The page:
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Featured photo credit: Hand drawing image of businessman. Business challenge via shutterstock.com

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Last Updated on December 2, 2018

7 Public Speaking Techniques To Help Connect With Your Audience

7 Public Speaking Techniques To Help Connect With Your Audience

When giving a presentation or speech, you have to engage your audience effectively in order to truly get your point across. Unlike a written editorial or newsletter, your speech is fleeting; once you’ve said everything you set out to say, you don’t get a second chance to have your voice heard in that specific arena.

You need to make sure your audience hangs on to every word you say, from your introduction to your wrap-up. You can do so by:

1. Connecting them with each other

Picture your typical rock concert. What’s the first thing the singer says to the crowd after jumping out on stage? “Hello (insert city name here)!” Just acknowledging that he’s coherent enough to know where he is is enough for the audience to go wild and get into the show.

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It makes each individual feel as if they’re a part of something bigger. The same goes for any public speaking event. When an audience hears, “You’re all here because you care deeply about wildlife preservation,” it gives them a sense that they’re not just there to listen, but they’re there to connect with the like-minded people all around them.

2. Connect with their emotions

Speakers always try to get their audience emotionally involved in whatever topic they’re discussing. There are a variety of ways in which to do this, such as using statistics, stories, pictures or videos that really show the importance of the topic at hand.

For example, showing pictures of the aftermath of an accident related to drunk driving will certainly send a specific message to an audience of teenagers and young adults. While doing so might be emotionally nerve-racking to the crowd, it may be necessary to get your point across and engage them fully.

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3. Keep going back to the beginning

Revisit your theme throughout your presentation. Although you should give your audience the credit they deserve and know that they can follow along, linking back to your initial thesis can act as a subconscious reminder of why what you’re currently telling them is important.

On the other hand, if you simply mention your theme or the point of your speech at the beginning and never mention it again, it gives your audience the impression that it’s not really that important.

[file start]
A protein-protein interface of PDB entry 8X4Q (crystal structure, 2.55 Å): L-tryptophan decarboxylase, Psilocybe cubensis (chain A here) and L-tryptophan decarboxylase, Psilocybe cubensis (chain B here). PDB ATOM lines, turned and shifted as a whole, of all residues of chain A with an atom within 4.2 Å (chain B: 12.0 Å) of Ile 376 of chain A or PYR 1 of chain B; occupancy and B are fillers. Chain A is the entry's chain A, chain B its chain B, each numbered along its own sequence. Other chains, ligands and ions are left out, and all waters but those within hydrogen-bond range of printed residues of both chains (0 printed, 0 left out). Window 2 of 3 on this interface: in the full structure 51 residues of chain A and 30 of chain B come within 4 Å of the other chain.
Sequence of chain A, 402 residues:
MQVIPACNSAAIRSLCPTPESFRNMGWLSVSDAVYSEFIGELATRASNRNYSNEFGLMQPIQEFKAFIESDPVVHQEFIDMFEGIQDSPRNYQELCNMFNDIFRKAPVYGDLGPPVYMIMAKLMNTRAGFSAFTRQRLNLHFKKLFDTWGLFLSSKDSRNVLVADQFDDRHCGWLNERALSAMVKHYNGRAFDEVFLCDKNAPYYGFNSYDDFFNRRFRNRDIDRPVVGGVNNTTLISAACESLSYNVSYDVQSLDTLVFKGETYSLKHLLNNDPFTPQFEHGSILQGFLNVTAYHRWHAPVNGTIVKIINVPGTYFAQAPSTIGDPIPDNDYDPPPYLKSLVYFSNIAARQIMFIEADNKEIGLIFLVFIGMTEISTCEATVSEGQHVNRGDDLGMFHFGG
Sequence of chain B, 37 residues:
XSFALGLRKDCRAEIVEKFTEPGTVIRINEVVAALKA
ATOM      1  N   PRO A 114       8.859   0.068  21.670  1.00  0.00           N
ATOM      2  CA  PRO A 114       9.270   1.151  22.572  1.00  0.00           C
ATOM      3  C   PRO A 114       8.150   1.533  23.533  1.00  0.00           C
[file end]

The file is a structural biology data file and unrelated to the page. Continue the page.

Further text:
4. Link to your audience’s motivation

After you’ve acknowledged your audience’s common interests in being present, discuss their motivation for being there. Be specific. Using the previous example, if your audience clearly cares about wildlife preservation, discuss what can be done to help save endangered species’ from extinction.

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Don’t just give them cold, hard facts; use the facts to make a point that they can use to better themselves or the world in some way.

5. Entertain them

While not all speeches or presentations are meant to be entertaining in a comedic way, audiences will become thoroughly engaged in anecdotes that relate to the overall theme of the speech. We discussed appealing to emotions, and that’s exactly what a speaker sets out to do when he tells a story from his past or that of a well-known historical figure.

Speakers usually tell more than one story in order to show that the first one they told isn’t simply an anomaly, and that whatever outcome they’re attempting to prove will consistently reoccur, given certain circumstances.

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6. Appeal to loyalty

Just like the musician mentioning the town he’s playing in will get the audience ready to rock, speakers need to appeal to their audience’s loyalty to their country, company, product or cause. Show them how important it is that they’re present and listening to your speech by making your words hit home to each individual.

In doing so, the members of your audience will feel as if you’re speaking directly to them while you’re addressing the entire crowd.

7. Tell them the benefits of the presentation

Early on in your presentation, you should tell your audience exactly what they’ll learn, and exactly how they’ll learn it. Don’t expect them to listen if they don’t have clear-cut information to listen for. On the other hand, if they know what to listen for, they’ll be more apt to stay engaged throughout your entire presentation so they don’t miss anything.

Featured photo credit: Flickr via farm4.staticflickr.com